Tuesday, 31 May 2011

Teaser Tuesdays!


I'm jumping on another blogging bandwagon hosted by Should be Reading, which looks promising. Anyone can play along! Just do the following:
--Grab your current read
--Open to a random page
--share two “teaser” sentences from somewhere on that page
Be sure NOT TO INCLUDE SPOILERS! (Make sure that what you share doesn’t give too much away! You don’t want to ruin the book for others!)
--Share the title and author, too, so that other TT participants can add the book to their TBR lists if they like your teasers!

My teaser from Willa Cather's My Antonia:

"I loved the spirit that could not carry out the sentence -- the error from the surveyed lines, the clemency of the soft earth roads along which the home-coming wagons rattled after sunset. Never a tired driver passed the wooden cross, I am sure, without wishing well to the sleeper" (94).

My earlier ambivalence towards the novel has slightly subsided but I am still waiting for Cather to deliver something in the narrative that is profoundly meaningful or memorable. It pains me to say this, but considering the 'American classic" status of My Antonia, I'm not particularly convinced as of yet since the story is relatively dull. I still have about 150 pages left so hopefully  Cather can redeem herself as the narrative progresses. 

Monday, 30 May 2011

It's Monday! What are you Reading?

I'm conforming to social protocol amongst the reader's blogging community hosted by Sheila at Book Journey so let's see how this goes. I managed to read three books last week, which is pretty darn impressive considering my inherent laziness: Solaris by Stanislaw Lem,  A Clockwork Orange by Anthony Burgess and Flannery O'Connor's A Good Man is Hard to Find (and other stories). Solaris was a little disappointing and I am now curious to watch both film versions by Tarkovsky and Soderbergh to see how each director interpreted the novel since in my mind, much of the narrative seems impossible to film effectively. Thankfully, Burgess' novel redeemed an otherwise rocky start to the reading week and is now quite possibly the best novel that I have read all year. O'Connors work was enjoyable for the most part despite being slightly underwhelming as a whole. I recently started with Willa Cather's My Antonia, which continues my foray into early American literature focusing on rural communities such as the deep south in O'Connor's stories and now the prairie state of Nebraska with Cather's novel. My initial impression so far is lukewarm at best and I am hoping that the novel picks up with some interesting story developments. Even though Cather is able to paint a vivid picturesque portrait of the prairies, endless poetic descriptions of the physical environment tends to get tiresome after a while.

I'd also like to take the opportunity to indulge in a little self-flagellation and congratulate myself for reading 32 novels so far this year with 27 of them read since the beginning of April. Woot! Woot! Not bad for someone who never took an avid interest in literature until now. My goal is to read 75 books this year and I am looking for recommendations from you kind folks for my Literature Frenzy Challenge so feel free to suggest me some good stuff to read in the comment section. Just for fun, here is my top 5 books read in 2011 so far:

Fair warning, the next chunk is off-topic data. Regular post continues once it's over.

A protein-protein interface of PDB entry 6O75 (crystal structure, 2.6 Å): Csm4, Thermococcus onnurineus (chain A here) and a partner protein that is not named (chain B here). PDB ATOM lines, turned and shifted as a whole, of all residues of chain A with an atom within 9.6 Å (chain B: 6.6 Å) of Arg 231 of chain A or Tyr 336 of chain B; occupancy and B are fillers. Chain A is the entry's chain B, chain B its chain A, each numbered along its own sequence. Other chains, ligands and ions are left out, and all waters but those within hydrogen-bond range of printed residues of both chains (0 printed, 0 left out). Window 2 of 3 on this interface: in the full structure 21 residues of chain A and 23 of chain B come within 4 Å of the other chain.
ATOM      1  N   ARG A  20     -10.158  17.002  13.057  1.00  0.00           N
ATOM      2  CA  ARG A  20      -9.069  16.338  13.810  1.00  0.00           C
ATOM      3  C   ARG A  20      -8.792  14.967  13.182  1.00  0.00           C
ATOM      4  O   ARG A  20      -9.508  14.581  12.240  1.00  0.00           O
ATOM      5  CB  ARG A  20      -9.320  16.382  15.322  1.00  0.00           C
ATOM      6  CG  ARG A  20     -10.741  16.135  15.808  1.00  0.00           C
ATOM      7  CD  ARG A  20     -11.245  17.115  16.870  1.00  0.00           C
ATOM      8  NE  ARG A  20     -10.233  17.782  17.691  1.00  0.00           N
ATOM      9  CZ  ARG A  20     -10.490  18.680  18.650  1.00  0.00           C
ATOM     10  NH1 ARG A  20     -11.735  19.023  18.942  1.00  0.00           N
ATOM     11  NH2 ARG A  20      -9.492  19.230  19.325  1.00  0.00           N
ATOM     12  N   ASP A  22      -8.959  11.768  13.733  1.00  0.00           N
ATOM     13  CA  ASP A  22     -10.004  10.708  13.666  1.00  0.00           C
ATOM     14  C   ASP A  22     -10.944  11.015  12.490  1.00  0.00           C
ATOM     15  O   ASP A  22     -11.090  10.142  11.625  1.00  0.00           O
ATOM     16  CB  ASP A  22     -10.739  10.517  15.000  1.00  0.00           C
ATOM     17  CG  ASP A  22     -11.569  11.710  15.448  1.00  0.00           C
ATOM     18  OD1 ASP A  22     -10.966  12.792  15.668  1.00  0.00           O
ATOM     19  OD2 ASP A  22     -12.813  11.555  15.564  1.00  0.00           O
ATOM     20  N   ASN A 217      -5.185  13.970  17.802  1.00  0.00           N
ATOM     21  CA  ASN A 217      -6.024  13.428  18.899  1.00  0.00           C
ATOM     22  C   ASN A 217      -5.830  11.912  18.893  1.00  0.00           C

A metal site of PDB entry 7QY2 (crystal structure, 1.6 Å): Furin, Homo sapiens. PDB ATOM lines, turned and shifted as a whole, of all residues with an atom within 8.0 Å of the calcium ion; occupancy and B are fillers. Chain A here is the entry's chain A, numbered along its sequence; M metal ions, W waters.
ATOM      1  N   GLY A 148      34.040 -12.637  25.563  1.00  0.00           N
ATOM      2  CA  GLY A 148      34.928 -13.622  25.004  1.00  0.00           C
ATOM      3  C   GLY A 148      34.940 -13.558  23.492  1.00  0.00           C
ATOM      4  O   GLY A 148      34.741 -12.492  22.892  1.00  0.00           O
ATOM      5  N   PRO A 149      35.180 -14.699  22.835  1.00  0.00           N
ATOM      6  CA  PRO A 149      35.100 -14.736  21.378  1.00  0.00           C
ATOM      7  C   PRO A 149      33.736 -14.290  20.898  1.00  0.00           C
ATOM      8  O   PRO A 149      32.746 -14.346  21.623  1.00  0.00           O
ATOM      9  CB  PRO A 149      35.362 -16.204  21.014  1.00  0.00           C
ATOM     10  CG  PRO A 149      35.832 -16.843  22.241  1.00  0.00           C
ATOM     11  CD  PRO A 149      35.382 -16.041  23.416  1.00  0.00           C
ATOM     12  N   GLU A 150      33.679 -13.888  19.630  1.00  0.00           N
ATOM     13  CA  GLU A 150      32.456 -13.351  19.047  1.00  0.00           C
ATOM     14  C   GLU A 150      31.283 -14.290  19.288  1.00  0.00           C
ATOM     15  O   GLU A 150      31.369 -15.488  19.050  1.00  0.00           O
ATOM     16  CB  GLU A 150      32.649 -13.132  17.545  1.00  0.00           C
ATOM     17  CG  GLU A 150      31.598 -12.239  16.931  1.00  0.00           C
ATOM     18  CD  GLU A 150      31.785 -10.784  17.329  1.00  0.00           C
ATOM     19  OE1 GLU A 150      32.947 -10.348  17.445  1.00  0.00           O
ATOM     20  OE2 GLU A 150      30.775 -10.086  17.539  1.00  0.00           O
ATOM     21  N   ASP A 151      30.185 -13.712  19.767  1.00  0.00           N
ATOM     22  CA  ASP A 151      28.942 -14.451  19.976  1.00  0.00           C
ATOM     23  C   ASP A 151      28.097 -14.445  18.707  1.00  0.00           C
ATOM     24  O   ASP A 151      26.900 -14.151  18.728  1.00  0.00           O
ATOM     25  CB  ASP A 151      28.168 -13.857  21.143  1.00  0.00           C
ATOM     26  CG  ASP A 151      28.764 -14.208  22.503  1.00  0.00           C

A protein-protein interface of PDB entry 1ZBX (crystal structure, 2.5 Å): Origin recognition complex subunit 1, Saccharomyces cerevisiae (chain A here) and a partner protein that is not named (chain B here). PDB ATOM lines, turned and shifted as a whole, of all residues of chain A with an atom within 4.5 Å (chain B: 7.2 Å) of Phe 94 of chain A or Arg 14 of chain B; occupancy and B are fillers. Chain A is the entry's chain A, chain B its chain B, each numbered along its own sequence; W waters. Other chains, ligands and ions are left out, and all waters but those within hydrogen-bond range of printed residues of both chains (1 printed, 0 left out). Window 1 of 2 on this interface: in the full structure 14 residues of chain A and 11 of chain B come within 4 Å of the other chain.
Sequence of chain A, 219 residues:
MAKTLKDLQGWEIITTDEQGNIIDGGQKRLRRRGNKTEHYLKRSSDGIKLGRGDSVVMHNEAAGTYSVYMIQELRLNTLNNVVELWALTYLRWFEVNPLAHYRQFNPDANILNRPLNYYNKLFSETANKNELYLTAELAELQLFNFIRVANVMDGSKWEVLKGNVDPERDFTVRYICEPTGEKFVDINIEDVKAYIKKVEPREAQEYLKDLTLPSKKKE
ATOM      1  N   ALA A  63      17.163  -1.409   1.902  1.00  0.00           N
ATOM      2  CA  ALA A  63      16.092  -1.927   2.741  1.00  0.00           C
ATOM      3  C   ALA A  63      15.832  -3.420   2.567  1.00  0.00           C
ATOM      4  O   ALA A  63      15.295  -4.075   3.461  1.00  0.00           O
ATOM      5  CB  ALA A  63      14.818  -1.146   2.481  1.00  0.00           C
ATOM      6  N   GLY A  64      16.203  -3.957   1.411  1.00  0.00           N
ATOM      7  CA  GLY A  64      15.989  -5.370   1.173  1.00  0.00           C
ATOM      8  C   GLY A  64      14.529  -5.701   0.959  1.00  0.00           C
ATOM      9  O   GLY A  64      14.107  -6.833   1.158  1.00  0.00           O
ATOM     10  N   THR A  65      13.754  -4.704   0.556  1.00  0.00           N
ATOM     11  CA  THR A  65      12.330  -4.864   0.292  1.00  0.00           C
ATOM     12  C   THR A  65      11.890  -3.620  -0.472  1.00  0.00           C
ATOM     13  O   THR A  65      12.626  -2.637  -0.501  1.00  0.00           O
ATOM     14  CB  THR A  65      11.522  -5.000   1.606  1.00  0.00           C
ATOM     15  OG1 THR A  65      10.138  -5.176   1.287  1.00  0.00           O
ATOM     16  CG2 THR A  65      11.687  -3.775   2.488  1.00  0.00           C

1. The End of the Affair
  2. A Clockwork Orange
  3. A Scanner Darkly
  4. The Stars My Destination
  5. Of Mice and Men
That's all for now, toodles!

Saturday, 28 May 2011

"The Books I Should Have Read by Now" Challenge!

I've decided to participate in my first reading blogger challenge hosted by Gabriel at Gabriel Reads starting on June, 1. As a bibliophile, my shelves are overflowing with books and turning my room into a hazardous obstacle course. Well, this is just the incentive I need to actually get around to reading the books I own instead of going out and buying more. Furthermore, I will be able to determine whether or not these books are worthy of shelf-status or should be donated. Here is a tentative list:
  1. Fool by Christopher Moore 
  2. The Lust Lizard of Melancholy Cove by Christopher Moore 
  3. Bloodsucking Fiends by Christopher Moore
  4. Satanic Verses by Salman Rusdie 
  5. How to be Good by Nick Hornby 
  6. Anonymous Rex by Eric Garcia
  7. To Kill a Mockingbird by Harper Lee
  8. Pride and Prejudice by Jane Austen 
  9. The Corrections by Jonathan Franzen
  10. Youth in Revolt by C.D. Payne
  11. I Know this Much is True by Wally Lamb
  12. Little Green Men by Christopher Buckley
  13. All Families are Psychotic by Douglas Coupland 
  14. Sailing to Sarantium by Guy Gavriel Kay
  15. A Game of Thrones by George R.R. Martin
  16. A Clash of Kings by George R.R. Martin
  17. The Frog King by Adam Davies
  18. Middlesex by Jefferey Eugenides
  19. The Eyre Affair by Jasper Fforde
  20. The Brief and Wondrous Life of Oscar Wao by Junot Diaz
  21. Choke by Chuck Palahniuk
  22. On the Road by Jack Kerouac
  23. The World According to Garp by John Irving
  24. The Kite Runner by Khaled Hosseini
  25. Captain Corelli's Mandolin by Louis de Bernieres 

Friday, 27 May 2011

A Good Man is Hard to Find and Other Stories by Flannery O'Connor

"She would of been a good woman," The Misfit said, "if it had been somebody there to shoot her every minute of her life."